Q3: What will happen to an HTTPS packet from 192.168.1.50 to 126.96.36.199?
A3: This packet will not match the first three entries of the ACL. However, it will match the 4th entry because it is an HTTPS packet, with a source that is contained in the 192.168.1.0/24 subnet, and a destination that qualified as “any”. Therefore, this packet will be allowed.
Q4: What will happen to an HTTP packet from 192.168.1.50 to 188.8.131.52?
A4: This packet will not match any entry in this ACL (only 192.168.1.100 is permitted to send HTTP traffic). Therefore, it will be denied assuming that the “implicit deny” rule applies to this ACL.
Just as it is ineffective to install a lock on your door and leave the house without locking the door, configuring ACLs without applying them is also pointless. When used for network access control/filtering, ACLs are typically applied on device interfaces, devices such as routers, multilayer switches, firewalls, and so on.
Generally speaking, an ACL can be applied in two directions on an interface:
- Inbound: This applies to packets coming into the interface
- Outbound: This applies to packets going out of the interface
Because understanding which direction to apply ACLs can be difficult, let’s take an example. In the image below, PC1 is connected to the Fa0/0 interface of R1 while PC2 is connected to the Fa0/1 interface of R1.
Now, imagine we want to apply an ACL on R1 such that only ping (ICMP) traffic from PC1 to PC2 should be allowed; where can we apply that ACL?
- First, we can apply this ACL on the Fa0/0 interface in the inbound direction. This is because ping traffic from PC1 to PC2 will come into R1 from its Fa0/0 interface.
- Alternatively, we can apply this ACL on the Fa0/1 interface in the outbound direction. This is because the ping traffic from PC1 to PC2 will go out of R1 through its Fa0/1 interface.
Tip: Something I learned a while back that may help with the understanding of ACL directions is to think of yourself as a router. Stand up and stretch out your arms by your side like you are forming a cross: traffic coming in from your fingers into your body is inbound while traffic going from your body to your fingers is outbound.
Case Study: ACLs on Cisco IOS Devices
On Cisco IOS devices, there are two types of ACLs (at the minimum):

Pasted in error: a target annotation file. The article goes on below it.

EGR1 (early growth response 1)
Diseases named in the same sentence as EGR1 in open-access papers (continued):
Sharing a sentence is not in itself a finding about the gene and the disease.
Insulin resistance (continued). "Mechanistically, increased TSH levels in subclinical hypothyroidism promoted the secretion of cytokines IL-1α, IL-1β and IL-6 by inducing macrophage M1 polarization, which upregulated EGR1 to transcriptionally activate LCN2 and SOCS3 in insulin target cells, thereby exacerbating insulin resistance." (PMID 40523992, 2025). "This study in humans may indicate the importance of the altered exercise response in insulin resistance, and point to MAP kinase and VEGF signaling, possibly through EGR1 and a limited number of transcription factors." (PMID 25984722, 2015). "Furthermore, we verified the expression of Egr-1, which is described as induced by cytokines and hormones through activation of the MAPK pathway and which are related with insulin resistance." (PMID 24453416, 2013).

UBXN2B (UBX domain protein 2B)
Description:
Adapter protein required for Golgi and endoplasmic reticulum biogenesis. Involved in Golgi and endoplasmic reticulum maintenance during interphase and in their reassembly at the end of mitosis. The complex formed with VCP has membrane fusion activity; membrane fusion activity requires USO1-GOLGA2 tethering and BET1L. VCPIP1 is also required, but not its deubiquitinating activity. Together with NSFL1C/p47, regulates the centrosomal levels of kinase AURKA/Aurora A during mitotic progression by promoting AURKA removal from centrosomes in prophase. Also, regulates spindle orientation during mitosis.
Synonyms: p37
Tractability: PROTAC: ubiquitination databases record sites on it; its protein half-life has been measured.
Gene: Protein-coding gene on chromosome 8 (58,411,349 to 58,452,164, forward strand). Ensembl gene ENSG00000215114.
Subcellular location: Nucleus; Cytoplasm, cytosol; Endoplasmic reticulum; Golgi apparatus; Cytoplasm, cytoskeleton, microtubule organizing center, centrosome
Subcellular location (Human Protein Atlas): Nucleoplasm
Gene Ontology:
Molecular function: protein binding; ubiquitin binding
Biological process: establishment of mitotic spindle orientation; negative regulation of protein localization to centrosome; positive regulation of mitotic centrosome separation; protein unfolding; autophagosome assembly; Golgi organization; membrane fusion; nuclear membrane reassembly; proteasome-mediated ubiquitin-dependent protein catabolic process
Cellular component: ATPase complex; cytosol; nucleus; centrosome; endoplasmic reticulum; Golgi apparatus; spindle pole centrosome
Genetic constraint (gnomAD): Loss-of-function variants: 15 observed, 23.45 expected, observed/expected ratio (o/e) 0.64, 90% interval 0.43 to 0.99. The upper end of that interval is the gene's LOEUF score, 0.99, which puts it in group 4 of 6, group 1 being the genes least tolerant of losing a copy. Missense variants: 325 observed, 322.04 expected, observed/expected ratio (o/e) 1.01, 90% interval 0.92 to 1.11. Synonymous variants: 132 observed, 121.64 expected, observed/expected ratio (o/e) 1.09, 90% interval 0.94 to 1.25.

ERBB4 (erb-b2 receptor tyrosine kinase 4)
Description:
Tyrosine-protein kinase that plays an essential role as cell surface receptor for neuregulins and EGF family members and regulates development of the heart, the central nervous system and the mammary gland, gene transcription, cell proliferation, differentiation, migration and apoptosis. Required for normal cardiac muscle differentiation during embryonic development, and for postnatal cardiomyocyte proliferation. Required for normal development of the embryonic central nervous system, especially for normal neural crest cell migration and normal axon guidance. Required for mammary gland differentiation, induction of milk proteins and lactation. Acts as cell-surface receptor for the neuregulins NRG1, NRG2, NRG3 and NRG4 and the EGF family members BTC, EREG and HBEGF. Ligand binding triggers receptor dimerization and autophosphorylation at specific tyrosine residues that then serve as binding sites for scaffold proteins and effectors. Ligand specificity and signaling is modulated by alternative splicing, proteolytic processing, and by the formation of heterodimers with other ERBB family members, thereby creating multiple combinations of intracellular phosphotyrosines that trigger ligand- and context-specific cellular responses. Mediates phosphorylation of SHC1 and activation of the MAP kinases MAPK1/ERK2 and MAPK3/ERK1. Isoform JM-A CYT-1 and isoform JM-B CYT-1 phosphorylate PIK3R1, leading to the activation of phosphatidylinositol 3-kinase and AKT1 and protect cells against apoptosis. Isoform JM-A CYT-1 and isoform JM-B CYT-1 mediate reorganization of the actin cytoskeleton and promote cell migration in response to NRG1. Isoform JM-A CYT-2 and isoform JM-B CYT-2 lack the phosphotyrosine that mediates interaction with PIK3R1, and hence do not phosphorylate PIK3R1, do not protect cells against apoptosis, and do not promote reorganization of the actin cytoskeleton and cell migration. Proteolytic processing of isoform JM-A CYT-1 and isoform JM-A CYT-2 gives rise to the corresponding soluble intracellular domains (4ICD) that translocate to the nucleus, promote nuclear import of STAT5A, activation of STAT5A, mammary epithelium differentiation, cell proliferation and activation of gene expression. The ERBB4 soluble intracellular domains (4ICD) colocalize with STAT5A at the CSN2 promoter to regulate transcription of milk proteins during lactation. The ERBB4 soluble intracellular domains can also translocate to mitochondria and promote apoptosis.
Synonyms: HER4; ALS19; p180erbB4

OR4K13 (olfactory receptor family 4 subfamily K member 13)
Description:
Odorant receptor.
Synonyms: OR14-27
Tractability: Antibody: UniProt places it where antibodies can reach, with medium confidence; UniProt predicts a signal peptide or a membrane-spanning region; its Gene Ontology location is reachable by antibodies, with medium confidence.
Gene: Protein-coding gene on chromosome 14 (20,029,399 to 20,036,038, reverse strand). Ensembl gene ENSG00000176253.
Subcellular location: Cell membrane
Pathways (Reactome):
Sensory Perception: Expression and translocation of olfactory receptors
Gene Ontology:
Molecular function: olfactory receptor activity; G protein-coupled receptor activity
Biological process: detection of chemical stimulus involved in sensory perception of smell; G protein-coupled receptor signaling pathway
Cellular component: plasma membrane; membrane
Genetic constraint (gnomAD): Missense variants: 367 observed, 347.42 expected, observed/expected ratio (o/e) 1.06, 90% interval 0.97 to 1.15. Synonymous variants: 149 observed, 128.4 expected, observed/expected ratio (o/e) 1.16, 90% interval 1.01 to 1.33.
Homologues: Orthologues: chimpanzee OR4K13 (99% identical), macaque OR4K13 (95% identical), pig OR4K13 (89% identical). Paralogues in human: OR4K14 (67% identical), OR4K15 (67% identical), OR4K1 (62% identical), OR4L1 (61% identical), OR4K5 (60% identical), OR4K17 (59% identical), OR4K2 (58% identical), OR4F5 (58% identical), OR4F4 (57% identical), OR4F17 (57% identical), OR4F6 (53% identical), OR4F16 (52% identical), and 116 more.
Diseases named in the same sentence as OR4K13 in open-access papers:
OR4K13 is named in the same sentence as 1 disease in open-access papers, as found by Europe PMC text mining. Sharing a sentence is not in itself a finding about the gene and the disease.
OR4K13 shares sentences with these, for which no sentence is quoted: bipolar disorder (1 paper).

- Standard ACLs which match only on the source address
- Extended ACLs which can match on a combination of protocols, source/destination addresses, source/destination ports, options, and so on.
Note: Cisco has other types of ACLs such as time-based ACLs, reflexive ACLs, dynamic ACLs, and so on. However, these are beyond the scope of this article.
Irrespective of the type, ACLs on Cisco IOS devices can be named (e.g. “TESTACL”) or numbered (e.g. 100). Note that if using numbered ACLs, there are particular number ranges for standard and extended ACLs.
When specifying the source and destination addresses on an ACL in the Cisco IOS configuration, you use something called a Mask also known as an Inverse mask or Wildcard mask. At the basic level, the wildcard mask is just the subnet mask flipped i.e. 1s become 0 and 0s become 1. For example, the corresponding wildcard mask for the subnet mask 255.255.255.0 is 0.0.0.255.
For the wildcard mask, 0 means “must match” while 1 is a “don’t care” bit. For example, a 10.1.1.0 network with a wildcard mask of 0.0.0.3 will match traffic from IP addresses 10.1.1.1 through to 10.1.1.3.
Note: It will also match 10.1.1.0 but since this is a network address, it is not a valid source address on a packet.
Let’s use the following lab setup for our case study:
To test connectivity, I will ping R3 from R2’s loopback interfaces:
Creating ACLs on Cisco IOS
Let’s now configure an ACL on R1 such that the following conditions are met:
- All ICMP traffic from 192.168.10.0/24 to any destination should be allowed
- All other ICMP traffic should be denied
- All IP traffic from 192.168.20.0/24 to 192.168.30.0/24 should be allowed
- Devices on the 192.168.10.0/24 network should be able to connect to the 192.168.30.1 host using SSH; Telnet should be denied.
- All other traffic should be denied
To configure an ACL on a Cisco IOS device, we use the following steps:
- Define the ACL using a name or number. Keep in mind that Named ACL are easier to edit. The command to configure a named ACL is ip access-list [extended|standard] <ACL name>
- Configure ACEs under the ACL using the basic syntax: [permit|deny] <protocol> <source network> <source wildcard mask> <destination network> <destination wildcard mask> <options>
- Go under the necessary interface and apply the ACL using the command ip access-group <ACL name> [in|out]
Therefore, the configuration to achieve this on R1 is as follows:
ip access-list extended EXAMPLE_ACL permit icmp 192.168.10.0 0.0.0.255 any deny icmp any any permit ip 192.168.20.0 0.0.0.255 192.168.30.0 0.0.0.255 permit tcp 192.168.10.0 0.0.0.255 host 192.168.30.1 eq 22 ! interface FastEthernet0/0 ip access-group EXAMPLE_ACL in !
There are a couple of things to note about this configuration:
- I have configured an ACL named “EXAMPLE_ACL”. This ACL is extended because I need to match on several fields.
- We can use the keyword “any” to match any address
- We can use the keyword “host” to match a single address
- We can specify a port to be matched using keywords such as “eq” which means equal to, “gt” which means greater than, and so on.
- I have not explicitly denied all other traffic – the “implicit deny” rule at the end of every Cisco ACL will deny any traffic that isn’t matched by this ACL
- I have applied this ACL in the inbound direction on the Fa0/0 interface. I could have also applied it outbound on the Fa0/1 interface.
I can view the ACL configuration and statistics using the show ip access-lists or show access-lists command: